Rift Widens on Rebbe Successor

Two ceremonies mark unveiling of tombstone

Home News Tribune/May 23, 2005
By Rick Malwitz

South Brunswick — Nearly two months after the death of Naftali Halberstam, the grand rebbe of the Bobov sect of Hasidic Jews, two groups of sect members conducted ceremonies at the unveiling of his tombstone at the Washington Cemetery.

Separate ceremonies were held yesterday to keep apart two factions, each of whom has a man in mind to replace the late rebbe, who died March 23.

About 800 men attended the 11 a.m. service, among supporters who want the late rebbe's son-in-law to head the sect. A similar number attended a 5 p.m. service among supporters who want the rebbe's half-brother to head the sect.

The one thing both factions agreed upon was affection for Halberstam.

Avram Velden, whose friendship with Halberstam began in the 1950s, said prior to the 11 a.m. service, "He lived for somebody else. He would give away his last penny, if you needed it. He was always aware of other people."

While custom would allow his title, grand rebbe, to be engraved on his tombstone, Shia Dembitzer noted at the 5 p.m. service that Halberstam wanted no title to adorn his name.

"He was a humble person who did not want attention for himself," said Dembitzer.

Halberstam, who was born in 1931 and celebrated his bar mitzvah in a World War II bunker, also requested the names of his mother, a brother and a sister be included on the tombstone, since they died in the Holocaust without a burial site.

Halberstam was buried shortly after midnight on March 24 inside an ohel at the Washington Cemetery, a structure built here as a burial site for his father, Solomom Halberstam, who is credited with reviving the Bobov community after it was nearly wiped out in World War II.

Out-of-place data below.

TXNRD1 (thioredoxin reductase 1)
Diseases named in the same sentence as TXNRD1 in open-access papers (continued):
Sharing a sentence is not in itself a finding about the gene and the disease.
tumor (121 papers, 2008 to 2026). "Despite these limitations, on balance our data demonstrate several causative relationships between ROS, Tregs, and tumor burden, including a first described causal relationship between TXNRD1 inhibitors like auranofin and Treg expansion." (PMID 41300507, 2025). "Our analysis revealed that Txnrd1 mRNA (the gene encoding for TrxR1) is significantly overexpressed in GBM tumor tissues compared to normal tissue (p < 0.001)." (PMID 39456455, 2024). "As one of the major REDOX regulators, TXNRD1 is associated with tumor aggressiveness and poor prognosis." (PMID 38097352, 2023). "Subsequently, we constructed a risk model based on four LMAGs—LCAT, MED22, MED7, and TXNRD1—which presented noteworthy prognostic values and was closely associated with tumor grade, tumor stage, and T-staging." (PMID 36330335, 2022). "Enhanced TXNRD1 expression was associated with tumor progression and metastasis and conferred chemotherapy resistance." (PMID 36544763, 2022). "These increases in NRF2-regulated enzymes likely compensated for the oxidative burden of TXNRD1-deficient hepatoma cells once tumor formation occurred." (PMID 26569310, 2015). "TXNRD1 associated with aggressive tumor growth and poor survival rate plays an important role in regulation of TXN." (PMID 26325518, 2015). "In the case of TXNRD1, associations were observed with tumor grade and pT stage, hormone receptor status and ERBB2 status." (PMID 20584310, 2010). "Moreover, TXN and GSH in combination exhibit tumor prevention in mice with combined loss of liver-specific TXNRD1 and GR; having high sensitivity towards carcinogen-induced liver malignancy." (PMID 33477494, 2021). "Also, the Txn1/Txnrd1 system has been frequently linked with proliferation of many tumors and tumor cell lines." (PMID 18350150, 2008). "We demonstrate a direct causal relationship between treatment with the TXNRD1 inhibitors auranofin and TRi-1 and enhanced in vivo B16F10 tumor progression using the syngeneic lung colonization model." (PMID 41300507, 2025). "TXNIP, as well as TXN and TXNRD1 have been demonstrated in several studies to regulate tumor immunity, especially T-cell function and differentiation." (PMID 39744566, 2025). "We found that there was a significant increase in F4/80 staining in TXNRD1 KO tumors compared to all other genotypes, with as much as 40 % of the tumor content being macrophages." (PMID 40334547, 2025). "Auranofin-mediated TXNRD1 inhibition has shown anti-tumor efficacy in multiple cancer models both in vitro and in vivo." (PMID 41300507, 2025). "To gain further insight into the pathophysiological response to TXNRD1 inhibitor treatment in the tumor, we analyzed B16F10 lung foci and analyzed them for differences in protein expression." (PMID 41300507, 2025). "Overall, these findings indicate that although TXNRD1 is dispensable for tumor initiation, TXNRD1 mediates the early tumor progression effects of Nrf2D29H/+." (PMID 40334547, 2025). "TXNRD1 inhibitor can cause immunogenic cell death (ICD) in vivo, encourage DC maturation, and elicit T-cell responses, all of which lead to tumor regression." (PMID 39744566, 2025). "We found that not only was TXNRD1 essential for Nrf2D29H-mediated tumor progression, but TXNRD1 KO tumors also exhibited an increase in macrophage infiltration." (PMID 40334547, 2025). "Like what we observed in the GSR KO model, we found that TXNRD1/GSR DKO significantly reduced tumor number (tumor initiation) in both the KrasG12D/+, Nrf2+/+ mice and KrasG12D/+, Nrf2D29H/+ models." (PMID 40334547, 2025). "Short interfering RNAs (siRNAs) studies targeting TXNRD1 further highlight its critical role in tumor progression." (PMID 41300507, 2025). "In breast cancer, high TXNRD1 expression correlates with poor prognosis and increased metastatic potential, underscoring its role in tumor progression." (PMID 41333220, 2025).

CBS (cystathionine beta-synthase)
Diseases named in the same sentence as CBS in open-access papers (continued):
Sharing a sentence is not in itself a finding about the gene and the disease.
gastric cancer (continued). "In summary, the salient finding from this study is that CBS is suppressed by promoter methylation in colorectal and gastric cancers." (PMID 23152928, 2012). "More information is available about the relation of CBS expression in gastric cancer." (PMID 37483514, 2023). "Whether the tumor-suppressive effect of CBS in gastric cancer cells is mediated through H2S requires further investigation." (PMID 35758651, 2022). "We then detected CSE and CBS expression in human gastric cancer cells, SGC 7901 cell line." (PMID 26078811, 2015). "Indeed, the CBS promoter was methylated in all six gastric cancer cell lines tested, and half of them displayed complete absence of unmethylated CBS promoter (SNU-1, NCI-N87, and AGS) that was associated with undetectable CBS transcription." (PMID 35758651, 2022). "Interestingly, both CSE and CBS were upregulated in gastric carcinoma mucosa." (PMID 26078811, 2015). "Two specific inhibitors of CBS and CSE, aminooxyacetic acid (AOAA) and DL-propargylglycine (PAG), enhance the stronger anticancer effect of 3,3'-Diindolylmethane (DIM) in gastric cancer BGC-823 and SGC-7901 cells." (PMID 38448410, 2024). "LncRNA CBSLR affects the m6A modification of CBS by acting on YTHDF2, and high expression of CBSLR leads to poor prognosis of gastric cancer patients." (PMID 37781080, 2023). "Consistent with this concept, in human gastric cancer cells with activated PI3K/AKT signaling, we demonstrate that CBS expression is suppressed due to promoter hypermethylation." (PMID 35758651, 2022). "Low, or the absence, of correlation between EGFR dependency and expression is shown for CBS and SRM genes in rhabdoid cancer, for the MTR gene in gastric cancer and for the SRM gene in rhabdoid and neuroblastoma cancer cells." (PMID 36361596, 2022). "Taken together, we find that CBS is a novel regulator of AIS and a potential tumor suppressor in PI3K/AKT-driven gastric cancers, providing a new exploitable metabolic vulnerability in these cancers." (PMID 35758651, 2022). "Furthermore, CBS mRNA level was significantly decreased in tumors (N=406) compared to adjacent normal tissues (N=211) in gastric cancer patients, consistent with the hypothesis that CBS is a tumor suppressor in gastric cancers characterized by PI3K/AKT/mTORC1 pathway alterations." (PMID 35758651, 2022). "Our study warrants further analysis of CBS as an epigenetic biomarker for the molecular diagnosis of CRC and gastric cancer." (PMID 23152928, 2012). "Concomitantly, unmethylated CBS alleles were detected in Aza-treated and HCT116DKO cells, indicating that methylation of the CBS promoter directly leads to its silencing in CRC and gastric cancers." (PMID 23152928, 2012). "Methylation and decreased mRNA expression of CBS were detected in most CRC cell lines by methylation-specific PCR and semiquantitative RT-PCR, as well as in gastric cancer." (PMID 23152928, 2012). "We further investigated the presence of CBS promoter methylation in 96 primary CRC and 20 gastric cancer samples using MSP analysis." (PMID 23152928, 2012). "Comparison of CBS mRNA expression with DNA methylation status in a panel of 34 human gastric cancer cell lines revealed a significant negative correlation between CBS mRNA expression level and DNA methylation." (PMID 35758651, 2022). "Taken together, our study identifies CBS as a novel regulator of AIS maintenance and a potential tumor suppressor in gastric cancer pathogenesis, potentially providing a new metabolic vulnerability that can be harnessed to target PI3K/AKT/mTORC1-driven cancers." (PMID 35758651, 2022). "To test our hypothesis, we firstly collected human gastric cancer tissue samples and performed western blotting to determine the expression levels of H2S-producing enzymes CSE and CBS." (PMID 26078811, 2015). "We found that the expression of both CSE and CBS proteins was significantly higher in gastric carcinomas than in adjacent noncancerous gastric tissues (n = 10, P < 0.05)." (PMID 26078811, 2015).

The community is headquartered in the Borough Park section of Brooklyn, where an estimated 20,000 sect members live.

When the elder Halberstam died in 2000, there was a neat line of succession with, Naftali, his first-born son, assuming control. There is nothing neat about what is happening now.

Naftali did not have a son. He had two daughters, and his immediate family is seeking to have the eldest son-in-law, Mordechai Unger, named his replacement.

The other faction is seeking to have Rabbi Ben Zion Halberstam named the grand rebbe. Ben Zion was the son of Solomon Halberstam, born to the woman he married after his first wife died during the war.

At the 11 a.m. ceremony, the 3,000-pound tombstone was placed inside the ohel, with his immediate family as witnesses. Unger led the service, with the recitation of selected psalms and traditional Hebrew prayers for the dead.

The dispute over succession began immediately after Naftali Halberstam's death, when Ben Zion Halberstam assumed the role of grand rebbe.

The other faction challenged his ascension in court. The judge in Brooklyn who heard the case ordered the parties to have the dispute heard by a neutral five-man rabbinical court. The two parties will inform the court today the panel has been chosen, according to Dembitzer.

The faction supporting Naftali Halberstam's son-in-law is basing its claim, in part, on traditional inheritance laws, which pass an estate onto the children — in this case daughters and sons-in-law.

The faction supporting Ben Zion Halberstam is citing his relationship as the son of Solomon Halberstam, the grand rebbe who resurrected the sect.

A member of the Bobov faction — whose presence at the 11 a.m. ceremony caused some mourners to ask, "What are you doing here?" — said, "Why choose an outsider (a son-in-law) when he is not blood (like Ben Zion Halberstam)?"

Mendel Zitronebaum, a mourner at the 11 a.m. service, said of the dispute, "It is about power and money. The real holiness is there in the ground," he said, pointing toward the ohel.

Once a grand rebbe is named as a replacement, said Zitronebaum, "The holiness will be passed on."

Whether the holiness will be accepted by all factions is another question. One mourner said the dispute has already divided families. "You're looking at a split here," said a sect member at the 11 a.m. ceremony.

"There is no split," said Dembitzer, who estimated 90 percent of the sect supports Ben Zion Halberstam, and anticipates a rabbinical court will agree.

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